In August 1912, the newspaper reported that farmer Wm. Ahlers was ready to build a $4,000-5,000 building for a creamery in the Southside. Also the Kocher brothers were going to move their cigar factory at 311 Commercial to the Southside, where they lived.

In September 1912, the Southside Boosters contracted with Greater Parker Shows for a weeklong carnival on Dunklin and surrounding streets. Billboards throughout the county advertised it. The carnival attracted large crowds.

It had a brilliantly lighted midway with impressive store fronts for sideshows, all decorated with numerous electric lights; numerous bands, including one big concert band that, after its concert at 7 p.m. broke up into smaller ones; artistic dancers, like “Pharoah’s Daughter”; mysterious illusions like the man who ate rats; a Ferris wheel so high that you looked down upon the buildings of Dunklin Street; Chefalo’s ride through a death-trap loop on a bicycle and leaping 40 feet away, on the corner of Ashley and Jefferson.

The newspaper warned, “Don’t play or shake hands with Madame Electricia or you will get shocked.” And “There is something about a steam calliope that you can’t get away from—maybe it’s the noise!” “One of the female performers is from Columbia and boys from Jefferson City who frequent Columbia recognize her.” Some High Street merchants were chagrined that they were outbid for the carnival by the Southside.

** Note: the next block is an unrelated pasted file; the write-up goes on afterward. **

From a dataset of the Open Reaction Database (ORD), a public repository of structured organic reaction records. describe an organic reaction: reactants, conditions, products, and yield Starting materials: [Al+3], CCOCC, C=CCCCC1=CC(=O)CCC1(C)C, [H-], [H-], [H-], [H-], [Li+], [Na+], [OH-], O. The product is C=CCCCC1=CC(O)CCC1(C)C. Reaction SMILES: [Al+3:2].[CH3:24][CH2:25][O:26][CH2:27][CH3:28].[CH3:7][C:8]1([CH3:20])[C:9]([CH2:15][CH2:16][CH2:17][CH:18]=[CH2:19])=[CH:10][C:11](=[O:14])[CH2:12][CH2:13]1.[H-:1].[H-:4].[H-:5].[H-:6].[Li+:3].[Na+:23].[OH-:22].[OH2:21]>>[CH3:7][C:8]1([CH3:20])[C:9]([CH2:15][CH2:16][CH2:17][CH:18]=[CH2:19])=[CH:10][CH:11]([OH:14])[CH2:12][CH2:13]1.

In October 1912, the Boosters wanted a planing mill for the Southside “because there is so much construction going on.” (For those of you too young to remember, a planing mill sawed lumber to specifications.)

In November 1914, plans were announced for a theater at 113 E. Dunklin. It would cost $12,000-15,000 and have a seating capacity of 1,000-1,200, with a floor drop of one inch to one foot that “will allow for good view of the stage everywhere.” This theater building, which was built with a balcony and a decorative terra cotta facade, is still standing. It is the one that Coleman’s Appliance just moved out of.

The city newspaper carried an editorial on Nov. 20, 1914:

The Booming Southside

Ever since the Southside announced that it was going to boom and progress it has done so. Ever since the people organized a boosters club, the Southside organization has devised ways and means of making that section of the city the most important in the city. They want to attract people and so far have succeeded admirably.

The latest addition contemplated in that section of the city is a moving picture show, one of the finest in the west. That will attract people and when one attracts people he attracts business. The Southside is still boosting and if we know the people of that section of the city, they will continue to boost until they have arrived at the goal set for themselves.

In April 1915, the Southside decided it should have a “white way” like the one on High Street. [“White way” referred to the installation of electric lights along the streets and making them “white” at night.] To be along Dunklin from Madison to Broadway; 32 standards with 2 lights each, except at corners, where there would be 4 globes per standard. Next project would be to connect the Southside White Way with the High Street White Way along Madison Street.

The Southside asked that the Jefferson City street car company extend its line into the Southside proceeding up Monroe Street into the new Woodcrest subdivision (where Capital Region Medical Center now is).

And on and on . . .

Copyright 2011 by Walter A. Schroeder.